This page is for members of the media to learn a little about the Phone Losers of America (PLA) so you'll know who we are and what to expect if you'd like to talk to any of us. If you'd like to skip all of this and just get on with the talking to us, head on over to our Contact Page, where you'll find several different methods of contacting us.
Hi, I'm Brad Carter. I'm going to stop referring to the PLA as "us" because it's starting to give me a headache. I'm the guy responsible for just about everything you see on this page. I instigate many of the happenings related to the PLA, I pay the bills and I deal with the contact from unhappy authorities. I do have plenty of help and support from my friends and members of the PLA Forums, but for the most part it's just me here. I also write under the name RedBoxChiliPepper, or RBCP.
Phone Losers of America began in 1994 as a text file group. Back then, before the internet was available to most people, my fellow nerds and I would communicate on computer bulletin board systems (BBSes) and we shared information with each other by writing "text files." Text files could contain information on just about anything, but my preferred information involved computer hacking and phone phreaking. I soon began writing my own humorous text files on these subjects and eventually named them the Phone Losers of America. This is how the PLA became known in the computer underground. I'll spare you all the lengthy history, but you can read about it all by going to the PLA's History Page.
Today the PLA is primarily a comedy website that receives around 7,000 unique visitors each day and began it's roots in the computer underground, before everyone had the internet. We have a strong community of readers and contributors, some who have remained with us since the very beginning. The website is updated continuously with news about various PLA projects. Popular projects of the PLA include the PLA Radio Podcast, the weekly call-in show on Cacti Radio called The Phone Show, prank phone calls, and the PLA book.
Prank calls are often a byproduct of the things we talk about on our weekly call-in show, and are often used to demonstrate security vulnerabilities in the PLA Radio podcast. And, of course, friends and I also make them for good, old-fashioned fun.
The difference you'll often find in PLA's prank calls in that we're usually on the receiving end of the prank calls, instead of calling out to people. Customers calling into businesses will find themselves talking to us, rather than an employee of the business they were trying to reach. Below you can listen to a few examples of our calls. All of the calls below have been edited so that they are 100% safe for radio and television broadcast. For more radio safe prank calls, visit our Radio Safe page.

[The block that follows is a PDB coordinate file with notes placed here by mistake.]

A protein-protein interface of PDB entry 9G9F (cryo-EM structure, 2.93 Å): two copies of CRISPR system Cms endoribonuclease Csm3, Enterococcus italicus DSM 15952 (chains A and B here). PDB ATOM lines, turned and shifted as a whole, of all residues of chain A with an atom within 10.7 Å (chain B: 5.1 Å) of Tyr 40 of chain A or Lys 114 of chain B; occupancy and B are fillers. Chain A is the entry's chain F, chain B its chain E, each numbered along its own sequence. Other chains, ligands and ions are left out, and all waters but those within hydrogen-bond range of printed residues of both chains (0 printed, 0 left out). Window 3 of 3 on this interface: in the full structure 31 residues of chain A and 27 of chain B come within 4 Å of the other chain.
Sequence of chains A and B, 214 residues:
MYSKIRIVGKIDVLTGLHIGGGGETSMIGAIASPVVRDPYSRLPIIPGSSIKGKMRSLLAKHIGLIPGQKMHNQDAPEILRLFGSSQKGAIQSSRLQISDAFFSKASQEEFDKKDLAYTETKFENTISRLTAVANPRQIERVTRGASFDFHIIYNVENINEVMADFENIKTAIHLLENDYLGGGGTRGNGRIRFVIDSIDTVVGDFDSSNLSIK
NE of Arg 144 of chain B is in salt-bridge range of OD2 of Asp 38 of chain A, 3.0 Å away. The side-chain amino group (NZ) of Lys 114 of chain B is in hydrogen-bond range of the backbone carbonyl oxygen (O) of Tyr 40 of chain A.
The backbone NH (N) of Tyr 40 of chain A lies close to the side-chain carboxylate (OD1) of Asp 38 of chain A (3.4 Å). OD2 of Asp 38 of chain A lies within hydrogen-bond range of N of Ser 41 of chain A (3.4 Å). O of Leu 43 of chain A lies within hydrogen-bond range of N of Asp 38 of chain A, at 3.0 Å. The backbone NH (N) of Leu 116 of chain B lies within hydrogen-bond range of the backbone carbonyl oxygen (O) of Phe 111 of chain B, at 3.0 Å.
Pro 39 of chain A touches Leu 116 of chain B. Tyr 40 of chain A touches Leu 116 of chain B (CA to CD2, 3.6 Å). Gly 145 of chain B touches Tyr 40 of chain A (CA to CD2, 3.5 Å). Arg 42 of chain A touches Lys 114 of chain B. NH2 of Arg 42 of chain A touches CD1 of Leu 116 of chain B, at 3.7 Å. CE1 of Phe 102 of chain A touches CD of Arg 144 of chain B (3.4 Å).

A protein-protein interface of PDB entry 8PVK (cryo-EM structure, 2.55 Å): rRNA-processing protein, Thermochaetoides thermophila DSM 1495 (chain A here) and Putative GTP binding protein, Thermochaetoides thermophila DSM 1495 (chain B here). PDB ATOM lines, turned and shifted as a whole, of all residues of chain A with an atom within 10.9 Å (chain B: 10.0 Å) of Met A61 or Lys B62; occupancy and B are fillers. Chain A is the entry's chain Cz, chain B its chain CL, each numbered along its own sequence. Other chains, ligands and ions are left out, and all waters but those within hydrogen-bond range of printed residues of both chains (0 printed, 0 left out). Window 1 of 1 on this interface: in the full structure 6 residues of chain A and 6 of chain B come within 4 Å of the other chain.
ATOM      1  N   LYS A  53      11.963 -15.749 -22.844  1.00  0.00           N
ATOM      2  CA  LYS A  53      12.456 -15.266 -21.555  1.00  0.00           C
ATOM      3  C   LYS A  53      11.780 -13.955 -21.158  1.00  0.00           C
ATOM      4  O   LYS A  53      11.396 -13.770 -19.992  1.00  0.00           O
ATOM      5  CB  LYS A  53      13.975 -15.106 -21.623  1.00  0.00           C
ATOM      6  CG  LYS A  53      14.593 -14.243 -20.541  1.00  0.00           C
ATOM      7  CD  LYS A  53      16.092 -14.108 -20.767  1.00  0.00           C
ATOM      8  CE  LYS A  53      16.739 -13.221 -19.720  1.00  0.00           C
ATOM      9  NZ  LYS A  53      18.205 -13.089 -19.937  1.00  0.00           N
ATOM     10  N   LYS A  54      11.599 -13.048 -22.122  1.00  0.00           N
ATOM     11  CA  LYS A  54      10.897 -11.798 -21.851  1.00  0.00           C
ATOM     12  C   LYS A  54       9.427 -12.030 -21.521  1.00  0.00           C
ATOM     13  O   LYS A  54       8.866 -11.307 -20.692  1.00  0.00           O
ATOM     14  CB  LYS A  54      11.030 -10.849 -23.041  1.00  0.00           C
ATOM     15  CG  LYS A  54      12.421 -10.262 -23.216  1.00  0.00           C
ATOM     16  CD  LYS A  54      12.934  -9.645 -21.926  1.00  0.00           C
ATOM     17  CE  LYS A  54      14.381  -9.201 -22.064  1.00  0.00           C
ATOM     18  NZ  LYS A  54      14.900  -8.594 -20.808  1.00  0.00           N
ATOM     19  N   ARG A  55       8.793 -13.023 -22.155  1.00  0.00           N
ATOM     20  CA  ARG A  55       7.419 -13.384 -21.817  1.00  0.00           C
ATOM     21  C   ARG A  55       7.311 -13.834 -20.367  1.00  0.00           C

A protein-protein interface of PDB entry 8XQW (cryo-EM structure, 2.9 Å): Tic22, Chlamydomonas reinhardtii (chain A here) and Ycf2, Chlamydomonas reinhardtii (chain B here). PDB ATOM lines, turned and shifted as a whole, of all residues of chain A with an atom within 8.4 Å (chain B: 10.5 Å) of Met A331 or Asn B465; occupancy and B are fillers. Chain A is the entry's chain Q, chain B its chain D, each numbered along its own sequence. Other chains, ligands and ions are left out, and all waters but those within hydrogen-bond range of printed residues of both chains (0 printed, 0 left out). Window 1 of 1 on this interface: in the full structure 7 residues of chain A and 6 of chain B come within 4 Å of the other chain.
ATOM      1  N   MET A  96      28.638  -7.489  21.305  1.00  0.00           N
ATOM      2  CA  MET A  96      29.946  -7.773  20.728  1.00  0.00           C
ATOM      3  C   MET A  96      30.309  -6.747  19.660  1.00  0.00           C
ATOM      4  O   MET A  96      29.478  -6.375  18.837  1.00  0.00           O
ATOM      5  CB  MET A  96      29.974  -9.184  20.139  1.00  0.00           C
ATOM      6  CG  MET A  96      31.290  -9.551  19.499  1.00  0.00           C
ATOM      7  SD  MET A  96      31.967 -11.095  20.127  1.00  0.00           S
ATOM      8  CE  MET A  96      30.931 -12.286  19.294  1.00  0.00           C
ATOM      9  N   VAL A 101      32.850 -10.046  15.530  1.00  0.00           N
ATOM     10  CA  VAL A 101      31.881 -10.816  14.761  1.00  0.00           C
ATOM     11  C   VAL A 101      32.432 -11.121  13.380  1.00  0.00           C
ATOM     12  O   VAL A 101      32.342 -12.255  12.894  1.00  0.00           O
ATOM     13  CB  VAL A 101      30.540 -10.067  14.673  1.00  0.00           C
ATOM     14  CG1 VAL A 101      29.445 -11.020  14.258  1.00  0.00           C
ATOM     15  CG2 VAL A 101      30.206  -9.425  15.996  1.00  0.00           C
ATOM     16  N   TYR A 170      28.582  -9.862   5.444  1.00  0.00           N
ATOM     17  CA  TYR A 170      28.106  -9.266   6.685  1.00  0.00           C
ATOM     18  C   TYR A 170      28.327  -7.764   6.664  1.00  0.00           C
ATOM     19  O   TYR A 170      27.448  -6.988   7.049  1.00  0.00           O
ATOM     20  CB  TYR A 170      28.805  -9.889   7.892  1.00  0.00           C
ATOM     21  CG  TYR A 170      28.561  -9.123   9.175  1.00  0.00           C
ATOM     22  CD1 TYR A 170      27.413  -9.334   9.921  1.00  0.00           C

|Truck Fire A lady calls an automotive shop to ask if her truck was ready to pick up and is surprised to find out that the truck has exploded, setting the shop on fire, and she will be responsible for the damages.|
|Christmas Bows A lady calls a well-known super store and is surprised to find an employee who isn't willing to help her find Christmas bows.|
|Turn Down Your Radio A customer can't believe the way an employee of Wal-Mart asks her to turn down her radio so he can understand her better.|
|Unpatriotic Woman A woman calling a movie theater for the show times doesn't understand military time, so clearly she's a terrorist.|
|Pharmacy Mistransfer This girl is really upset when she calls a Wal-Mart pharmacy and keeps ending up in the wrong department.|
It's a collection of intertwined stories and high-concept pranks which take you on a twenty year journey of high-tech humor, culture jamming, and criminal mischief. From remotely controlling the overhead paging system of a large supermarket, to confusing the phone company with various call forwarding stunts, this bizarre collection of pranks will not only make you laugh, but will cause you to question the security and sanity of common, everyday business procedures.
Yes, I'm often contacted by the media and asked questions about the PLA or general questions about phone phreaking and computers. Since 1995, PLA has been mentioned in the Belleville News Democrat, USA Today, the Boston Herald, 2600, TechTV, and countless other websites, books, magazines and radio shows. I also appeared in a televised interview on CNBC regarding PLA's Wal-Mart pranks.
A classic PLA story appeared in the book The Best of 2600: A Hacker Odyssey by Emmanuel Goldstein, and a page was dedicated to my eBay pranks in the 2008 book The Rough Guide to eBay by Ian Peel. PLA has been featured on Zug and I've been interviewed for podcasts. For a somewhat complete page of PLA press clippings and media coverage, go to our appearances page.